Across from the Cyborg Garden other strange denizens are creeping along the end of the lifeline. Pat Falco’s Untitled (1995 - 2007) discarded, flickering television sets signal the last breaths of a once ubiquitous communication technology. Recalling the Nam June Paik’s 1970’s TV Garden, but with no trace of vegetation, the TV’s have turned into tombstones. The arrangement evokes the image of discarded TVs on the sidewalk, inviting visitors to wander through the technology graveyard and explore final transmissions of a soon to be forgotten era.
These three technological landscapes are enveloped in a rich, undulating soundscape that guides and propels the visitor along the length of the garage. Long before the concrete of the Massachusetts Turnpike, just outside the window, was poured, even before the Green Monster settled in, the Boston and Albany Railroad line ran parallel to Landsdowne Street, separated only by this parking garage, and its tracks are still in use today. Ben Houge’s Night Signals is an extension of and a response to this speeding horizontality. Designed to blend with the ever-present sounds of passing traffic that articulate and define the city’s circulatory system, this generative sound installation that lines the north wall of the garage records, processes, and subtly shades these sounds in real-time, reframing and re-presenting them alongside their acoustic source. Taking a tip from his experience in video game audio, Houge imagines sounds of varying velocities and sizes hurtling through virtual space, made fleetingly audible at the speakers, which serve as portals onto a parallel reality. As a direct response to the architecture of the garage and its urban context, the speakers are positioned at the equally spaced support columns, framing windows long boarded over with billboards, providing a unique opportunity to experience space as sound antiphonally echoing the full length of the garage.
Leaving the parking deck down the stairs and onto the street the visitor encounters a crowd of people observing a glowing freestanding pentagonal room. Inside Wendy W. Fok’s Projective Dualism 2.0 they are watching other visitors glimpse reflections of themselves multiplied in the crystal texture of five one-way mirrored walls. Upon entering this confined space, the observer becomes the object. Captivated by the intimate reflections of herself, she may well be inclined towards another kind of reflection: the selfie, projecting her image into a larger virtual space shared with an audience of millions, as the small 10’ x 10’ space expands into infinity. Wendy W. Fok explores questions of governance and property of our own images, as we share and consume in digital space that reaches far beyond our sight and control.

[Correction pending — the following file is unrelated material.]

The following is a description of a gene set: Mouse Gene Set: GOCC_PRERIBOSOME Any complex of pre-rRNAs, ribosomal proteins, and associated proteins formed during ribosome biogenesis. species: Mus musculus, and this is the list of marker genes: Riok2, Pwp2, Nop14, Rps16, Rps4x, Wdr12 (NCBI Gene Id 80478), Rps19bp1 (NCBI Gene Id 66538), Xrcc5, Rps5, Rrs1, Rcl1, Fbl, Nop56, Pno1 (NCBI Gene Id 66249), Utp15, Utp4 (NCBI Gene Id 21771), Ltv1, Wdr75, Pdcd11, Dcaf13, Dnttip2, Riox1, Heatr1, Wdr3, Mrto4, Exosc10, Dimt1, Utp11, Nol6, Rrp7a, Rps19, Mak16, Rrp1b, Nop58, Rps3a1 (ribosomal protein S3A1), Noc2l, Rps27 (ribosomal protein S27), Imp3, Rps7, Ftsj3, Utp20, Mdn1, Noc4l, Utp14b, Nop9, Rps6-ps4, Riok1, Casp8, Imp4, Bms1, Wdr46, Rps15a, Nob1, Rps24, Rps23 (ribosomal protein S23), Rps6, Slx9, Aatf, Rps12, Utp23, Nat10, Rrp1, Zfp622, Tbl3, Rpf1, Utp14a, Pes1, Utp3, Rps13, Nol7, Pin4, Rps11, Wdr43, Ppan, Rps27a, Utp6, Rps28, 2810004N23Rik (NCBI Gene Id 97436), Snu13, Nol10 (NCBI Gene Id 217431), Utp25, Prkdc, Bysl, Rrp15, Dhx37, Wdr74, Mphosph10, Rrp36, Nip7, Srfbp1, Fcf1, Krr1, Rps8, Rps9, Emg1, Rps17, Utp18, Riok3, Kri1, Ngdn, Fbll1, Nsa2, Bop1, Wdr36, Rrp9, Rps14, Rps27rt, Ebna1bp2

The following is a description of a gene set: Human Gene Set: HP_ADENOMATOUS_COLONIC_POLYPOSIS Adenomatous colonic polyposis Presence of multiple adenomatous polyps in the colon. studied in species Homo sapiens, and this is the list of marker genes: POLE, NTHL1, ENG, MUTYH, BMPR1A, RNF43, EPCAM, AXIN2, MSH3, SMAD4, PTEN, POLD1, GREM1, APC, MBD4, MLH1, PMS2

Traveling along the street (and above the city’s subterranean data infrastructure) the visitor encounters metaLAB’s A Bit in the Abyss, an installation that exposes the vast expanse of digital space in sound and vision. Entering a shipping container--another confined space with similar dimensions to Fok's work--the visitor’s vantage point suddenly shifts as she steps through the 3-foot wide aperture into an unexpectedly boundless space. The mirror-lined interior presents the blinking lights of a centrally installed computer server, reflected infinitely deep in all directions. A synchronized soundscape, sonifying real-time data transmissions, interpolates a bed of cosmic noise as the visitor floats through data space. As the first spacewalkers propelled our understanding of interplanetary space, this installation interrogates the outer limits of digital space, storage, and memory. The container, a physical volume for storage and transportation, serves as a portal to experience the storage and transmission of digital information. Both the container and the web represent a type of anti-architecture, aesthetically non-designed mobile infrastructure, or quasi-objects, of terminals, connectors and networks.
A different kind of webbing explains one of the quirkier features of our Green Monster (still reclining just across the road, waiting for the visitor to emerge). A tall ladder apparently leads to nowhere; formerly it was used to retrieve fly baseballs that landed in a large net draped above the seats. That net has been replaced by a digital kind: one of the most-powerful wifi networks of Boston feeds the tweets and selfies of thirty-five thousand fans into the expansive ether above this holy ground. So now the ladder leads only to the sky, and while the roads around Fenway Park--Landsdowne St., the Mass Pike--all have changed dramatically in the past 103 years, the view upwards remains much the way it looked when the Monster first stretched towards the stars.
All of these installations, created by a diverse community of artists, architects and designers, reference nature and the physical changes to the environment as a result of urbanization in the period since the Green Monster’s construction. As artworks that exist in three physical dimensions, while also defining the parameters of altered, aesthetic space, they invite the visitor to travel beyond the environments they delineate to explore the abstracted and intangible spaces of our ecological, socio-economical, and virtual relationships.